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Text: Ukaliq the Arctic Hare.
Illustration of an Arctic hare paw print.
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Text: About the Arctic Hare. Photo: An Arctic hare. Text: Heritage, History and Art. Photo: A carving in walrus ivory of an Arctic hare. Text: Studying the Arctic Hare. Photo: David Gray looking through a spotting scope. Text: Games and Activities. Photo: An Arctic hare in mid-hop.
Texts: "About the Arctic Hare", and "Ukaliq" in Inuktitut syllabics. Photos: An Arctic hare and a maple leaf.

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Characteristics

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Individual Behaviour

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Habitat

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Social Behaviour

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Range

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Breeding Behaviour

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Populations

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Life Cycle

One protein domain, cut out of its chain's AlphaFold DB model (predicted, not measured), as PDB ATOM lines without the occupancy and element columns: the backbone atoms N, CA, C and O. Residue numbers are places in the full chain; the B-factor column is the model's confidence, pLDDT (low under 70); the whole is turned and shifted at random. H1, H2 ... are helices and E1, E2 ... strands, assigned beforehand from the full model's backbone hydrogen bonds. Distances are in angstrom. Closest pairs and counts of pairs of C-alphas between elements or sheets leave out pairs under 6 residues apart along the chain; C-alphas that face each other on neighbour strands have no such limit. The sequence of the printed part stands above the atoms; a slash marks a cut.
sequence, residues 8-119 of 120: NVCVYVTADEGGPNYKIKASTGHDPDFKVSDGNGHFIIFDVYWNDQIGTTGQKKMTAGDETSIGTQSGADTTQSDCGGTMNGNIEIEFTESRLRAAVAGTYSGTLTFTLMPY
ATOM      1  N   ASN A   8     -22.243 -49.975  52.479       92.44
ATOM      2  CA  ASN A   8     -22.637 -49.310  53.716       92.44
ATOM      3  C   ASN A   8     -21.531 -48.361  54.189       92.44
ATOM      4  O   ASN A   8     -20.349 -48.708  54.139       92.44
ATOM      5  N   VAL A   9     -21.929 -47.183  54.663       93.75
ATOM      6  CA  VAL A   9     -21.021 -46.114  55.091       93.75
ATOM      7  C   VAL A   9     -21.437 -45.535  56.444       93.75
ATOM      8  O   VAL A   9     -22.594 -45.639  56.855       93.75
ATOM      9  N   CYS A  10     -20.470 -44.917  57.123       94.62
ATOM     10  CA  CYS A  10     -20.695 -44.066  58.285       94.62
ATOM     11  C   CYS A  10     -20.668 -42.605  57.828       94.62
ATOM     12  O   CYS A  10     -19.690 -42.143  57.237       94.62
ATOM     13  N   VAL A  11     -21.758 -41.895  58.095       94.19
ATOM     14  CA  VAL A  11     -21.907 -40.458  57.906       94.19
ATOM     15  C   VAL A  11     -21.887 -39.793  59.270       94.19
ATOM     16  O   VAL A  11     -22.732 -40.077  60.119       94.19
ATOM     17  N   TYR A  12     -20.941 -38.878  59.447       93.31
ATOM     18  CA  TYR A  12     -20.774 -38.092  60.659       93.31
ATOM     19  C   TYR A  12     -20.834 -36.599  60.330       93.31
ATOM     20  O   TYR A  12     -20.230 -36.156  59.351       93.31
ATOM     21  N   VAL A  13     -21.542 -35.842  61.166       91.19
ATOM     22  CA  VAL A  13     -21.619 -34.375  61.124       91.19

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Eat and Be Eaten

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Naming & Classifying

Illustration of an Arctic hare paw print.
Image 1) View of Bylot Island, Nunavut.

Enlarge image.

The Holotype

When it was identified as a new species in 1819 by Commander John Ross, the Arctic hare was named Lepus arcticus, for the area in which it lives. The definition of the species was based on a hare collected in 1818 at Possession Bay, Bylot Island, which is now in Nunavut.

 

Naming and Classifying

What's in a Name?

Image 2) A mountain hare in Scotland.

Enlarge image.The mountain hare (Lepus timidus) of northern Europe and Siberia is a close relative of the Arctic hare.

In the North, local names for the Arctic hare (Lepus arcticus) in Inuktitut, Inuinaqtun, and Innu include many similar variations of Ukaliq, including: Okalerk, Okalik and Okalishugyuk.

An English-speaker would pronounce Ukaliq something like "ook-ah-lick" ('ook', as in 'book').

When speaking English, Northern residents call the Arctic hare 'rabbit'. Historically, the Arctic hare has also been called the alpine hare and the polar hare. In Newfoundland, Arctic hares are simply called 'hares', although sometimes they are called 'jackrabbits' (but not 'rabbit', which is used to refer to the snowshoe hare).

To avoid confusion from the variety of common names that may be applied to the same animal, scientists use Latin to devise a specific scientific name for each species. The scientific, species name of the Arctic hare is Lepus arcticus, which means 'hare of the Arctic'.

   
   

Next > Classification

 

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Last update: 2013-01-29
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Image credits: 1) David R. Gray. 2) David R. Gray.